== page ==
• Dread Cthulhu

    DR: “Looks like all that sumptuary has finally done for dread’s eyesight-didn’t know it caused hallucinations as well as incohernet ravings though :0) ”

    Play the ball… there have been several references that have gone unchallenged of OO marches with these banners.

    I find it amusing that its only when I reference them that you crawl out from under your Emperor’s robes to come make snide comments.

  • Dread Cthulhu

    Its also amusing that you, on one hand, try to rationalize the presence of paramilitary banners in one thread (season of hate), whilst sniping at me for saying they exist in this one.

    Bad case of double-think there, mate. 😉

  • darth rumsfeld

    “there have been several references that have gone unchallenged of OO marches with these banners.”

    well if that’s so, it’s only because I haven’t seen them, and having a life I’m not on slugger24/7.

    Dread, I’ll make it simple for you. There ..are…no…Orange… banners…glorifying…LVF…murderers. Not one.Not even a sniff of one. Nowhere.
    And there never will be.

    Oh, and I humbly proffer some good advice on this thread for those who seem determined to harp on about this-
    “Cherry-picking events is just going to keep things where they are.”
    What wise man could have said that, I wonder?

  • darth rumsfeld

    “Its also amusing that you, on one hand, try to rationalize the presence of paramilitary banners in one thread (season of hate), whilst sniping at me for saying they exist in this one.

    Bad case of double-think there, mate. 😉

    Ooops. No I didn’t. I referred to an incident 10 years ago when action was taken to remove a band that broke our rules, and bemoaned the reasons for the police’s unwillingness to help with stronger action.
    Bad case of no-think there mate :0)

  • Dread Cthulhu

    DR, quoting a wise man: “Cherry-picking events is just going to keep things where they are.”
    What wise man could have said that, I wonder? ”

    Flattery will get you just about anywhere, Darth.

    That said, A) if I pull an extreme example, its because its harder to defend. And, yes, there were several specific examples cited previously on other threads; B) Its not *my* job to make *your* arguement, which leads us to C) when presented with mine own words, I must confess a touch, a very palpable touch.

    Therefore, in the spirit of toning down the rhetoric a notch or three, on the matter of “simple” paramilitary banners at OO marches, something you have already acknowledged as fact, what is your proposed solution? On the “season of hate” thread, you’ve already written off the OO growing a spine and telling them “no.” You’ve already written off the PSNI actually enforcing the law. What options are left?

    The only ones I can think of is the OO not inviting the offenders back next year, lighting a fire under the police (metaphorically) to enforce the law, lighting a fire (metaphorically) under the OO to police their parades or simply routing the lot of them outside of Nationalist areas.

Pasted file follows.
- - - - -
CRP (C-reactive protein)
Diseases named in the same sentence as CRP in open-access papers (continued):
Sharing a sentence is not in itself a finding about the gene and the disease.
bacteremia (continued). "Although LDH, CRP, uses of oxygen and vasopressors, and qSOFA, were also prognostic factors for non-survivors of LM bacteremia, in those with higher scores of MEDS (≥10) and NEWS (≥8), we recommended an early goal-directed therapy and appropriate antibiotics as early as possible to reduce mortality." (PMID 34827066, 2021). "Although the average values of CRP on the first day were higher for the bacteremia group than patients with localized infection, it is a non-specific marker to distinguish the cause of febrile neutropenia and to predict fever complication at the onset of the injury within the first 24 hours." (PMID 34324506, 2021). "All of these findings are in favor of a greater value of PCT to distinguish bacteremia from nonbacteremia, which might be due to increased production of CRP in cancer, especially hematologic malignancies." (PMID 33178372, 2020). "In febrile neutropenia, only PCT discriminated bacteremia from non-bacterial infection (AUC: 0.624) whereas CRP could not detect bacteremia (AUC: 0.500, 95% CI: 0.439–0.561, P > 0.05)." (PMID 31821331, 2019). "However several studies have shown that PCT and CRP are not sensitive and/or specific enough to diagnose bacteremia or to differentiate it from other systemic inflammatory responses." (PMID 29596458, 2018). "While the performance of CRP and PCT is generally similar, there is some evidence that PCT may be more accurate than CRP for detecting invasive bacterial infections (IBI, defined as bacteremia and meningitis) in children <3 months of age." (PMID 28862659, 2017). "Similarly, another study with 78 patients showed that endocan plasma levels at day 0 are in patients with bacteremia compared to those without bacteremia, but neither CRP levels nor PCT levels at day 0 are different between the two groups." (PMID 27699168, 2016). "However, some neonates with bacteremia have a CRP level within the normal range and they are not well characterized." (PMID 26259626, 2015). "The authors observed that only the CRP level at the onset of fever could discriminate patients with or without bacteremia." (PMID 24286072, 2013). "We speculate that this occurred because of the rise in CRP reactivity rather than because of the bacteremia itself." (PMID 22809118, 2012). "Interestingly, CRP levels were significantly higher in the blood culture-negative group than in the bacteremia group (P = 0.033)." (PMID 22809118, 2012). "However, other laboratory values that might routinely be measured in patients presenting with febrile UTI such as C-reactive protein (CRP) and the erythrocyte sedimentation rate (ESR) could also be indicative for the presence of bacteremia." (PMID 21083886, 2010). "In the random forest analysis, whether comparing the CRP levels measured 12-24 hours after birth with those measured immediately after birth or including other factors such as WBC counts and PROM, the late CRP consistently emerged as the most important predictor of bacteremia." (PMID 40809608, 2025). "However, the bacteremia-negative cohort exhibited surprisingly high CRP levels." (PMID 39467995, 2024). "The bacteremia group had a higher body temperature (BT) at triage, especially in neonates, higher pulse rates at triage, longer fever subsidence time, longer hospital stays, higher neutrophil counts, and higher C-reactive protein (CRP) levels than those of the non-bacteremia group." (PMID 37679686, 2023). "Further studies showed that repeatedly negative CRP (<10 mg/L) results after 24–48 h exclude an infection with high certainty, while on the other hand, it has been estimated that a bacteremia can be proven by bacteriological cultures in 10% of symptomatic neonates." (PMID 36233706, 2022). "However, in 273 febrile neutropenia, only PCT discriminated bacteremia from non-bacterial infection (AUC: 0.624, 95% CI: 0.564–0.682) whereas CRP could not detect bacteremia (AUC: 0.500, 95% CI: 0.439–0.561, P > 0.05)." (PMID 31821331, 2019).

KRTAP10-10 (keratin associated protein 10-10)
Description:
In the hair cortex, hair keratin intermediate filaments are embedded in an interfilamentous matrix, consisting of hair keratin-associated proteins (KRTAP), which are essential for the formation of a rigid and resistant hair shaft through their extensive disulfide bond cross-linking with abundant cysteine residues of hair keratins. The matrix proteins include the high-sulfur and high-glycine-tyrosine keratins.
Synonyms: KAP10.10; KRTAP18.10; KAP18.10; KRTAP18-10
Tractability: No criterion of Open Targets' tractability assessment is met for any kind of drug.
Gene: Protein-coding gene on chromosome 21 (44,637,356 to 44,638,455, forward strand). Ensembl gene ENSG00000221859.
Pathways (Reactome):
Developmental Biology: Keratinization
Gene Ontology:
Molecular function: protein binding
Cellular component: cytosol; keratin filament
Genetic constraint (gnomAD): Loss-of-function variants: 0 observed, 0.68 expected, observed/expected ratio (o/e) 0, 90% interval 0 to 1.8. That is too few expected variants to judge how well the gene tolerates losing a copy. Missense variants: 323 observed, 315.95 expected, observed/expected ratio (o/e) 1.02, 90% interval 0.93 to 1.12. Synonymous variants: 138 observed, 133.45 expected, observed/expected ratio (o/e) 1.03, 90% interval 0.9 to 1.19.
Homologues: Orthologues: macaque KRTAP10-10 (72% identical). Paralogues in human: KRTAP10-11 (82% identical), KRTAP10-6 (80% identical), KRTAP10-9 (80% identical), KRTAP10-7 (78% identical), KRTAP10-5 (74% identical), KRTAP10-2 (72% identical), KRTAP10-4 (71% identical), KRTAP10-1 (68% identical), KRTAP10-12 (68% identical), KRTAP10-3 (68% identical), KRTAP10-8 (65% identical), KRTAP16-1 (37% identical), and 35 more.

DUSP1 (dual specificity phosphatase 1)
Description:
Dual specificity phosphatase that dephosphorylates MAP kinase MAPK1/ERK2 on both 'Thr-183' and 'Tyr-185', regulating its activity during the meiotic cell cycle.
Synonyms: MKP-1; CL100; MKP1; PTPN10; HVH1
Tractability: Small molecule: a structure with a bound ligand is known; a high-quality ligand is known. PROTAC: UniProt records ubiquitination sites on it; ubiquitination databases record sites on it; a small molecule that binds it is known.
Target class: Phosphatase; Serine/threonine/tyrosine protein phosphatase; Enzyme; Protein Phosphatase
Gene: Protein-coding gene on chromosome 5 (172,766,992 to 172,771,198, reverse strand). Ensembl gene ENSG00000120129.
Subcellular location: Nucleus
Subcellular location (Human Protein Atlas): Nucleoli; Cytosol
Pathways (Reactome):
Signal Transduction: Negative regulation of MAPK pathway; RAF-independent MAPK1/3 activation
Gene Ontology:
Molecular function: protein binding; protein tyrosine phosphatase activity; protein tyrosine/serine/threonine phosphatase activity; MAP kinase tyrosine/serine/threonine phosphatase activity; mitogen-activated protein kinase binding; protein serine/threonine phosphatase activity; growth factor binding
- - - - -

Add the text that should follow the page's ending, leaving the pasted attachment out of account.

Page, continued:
Any other suggestions?

  • Dread Cthulhu

    From the serializtion of the recent OO book, as reported in the BT, reagrding last year’s Whiterock parade:

    “The bannerette of Old Boyne Island Heroes LOL 633, bearing the likeness of Brian Robinson and the inscription “LATE BRO. B. ROBINSON UVF. KILLED 2nd SEPTEMBER 1989″, was clearly visible towards the beginning of the parade, and many of the accompanying bands were alleged to be paramilitary bands with direct connections to the UVF and the UDA. ”

    You got me… its wasn’t an LVF banner at all… my apologies.

  • darth rumsfeld

    “The only ones I can think of is the OO not inviting the offenders back next year,”-been done

    “lighting a fire under the police (metaphorically) to enforce the law”- been done- but that’s your job as well as mine. The plain fact is , every plod hates parades, and by extension dislike the Orange (though they used to like the Drumcree overtime money). Poor policing has allowed this particular problem to fester for at least ten years.
    “lighting a fire (metaphorically) under the OO to police their parades” – my example of 10 years ago ? Plus there are NVQs for stewards by the hundred, health and safety certificates, insurance requirements. The problem remains- if there wer an attempt to repeat the incident I referred to-who’s supposed to take on paramilitaries if not the police.

    “or simply routing the lot of them outside of Nationalist areas.”- and how exactly would that purge society of paramilitaries. Or is it implicit in the suggestion that the jaffas should be left in their own sink estates to parade till they drop under the jackboot of the loyalisty paramilitaries.

    I take your point about broadening the debate. The proper question you should be asking is how we get rid of paramilitarism- and if that means we shouldn’t work with individual paramilitaries ( a stance with which I happen to instinctively sympathise) then what do we do when there are paramiltaries in the Assembly, our local council, the restorative justice groups, community groups, residents groups-even the police?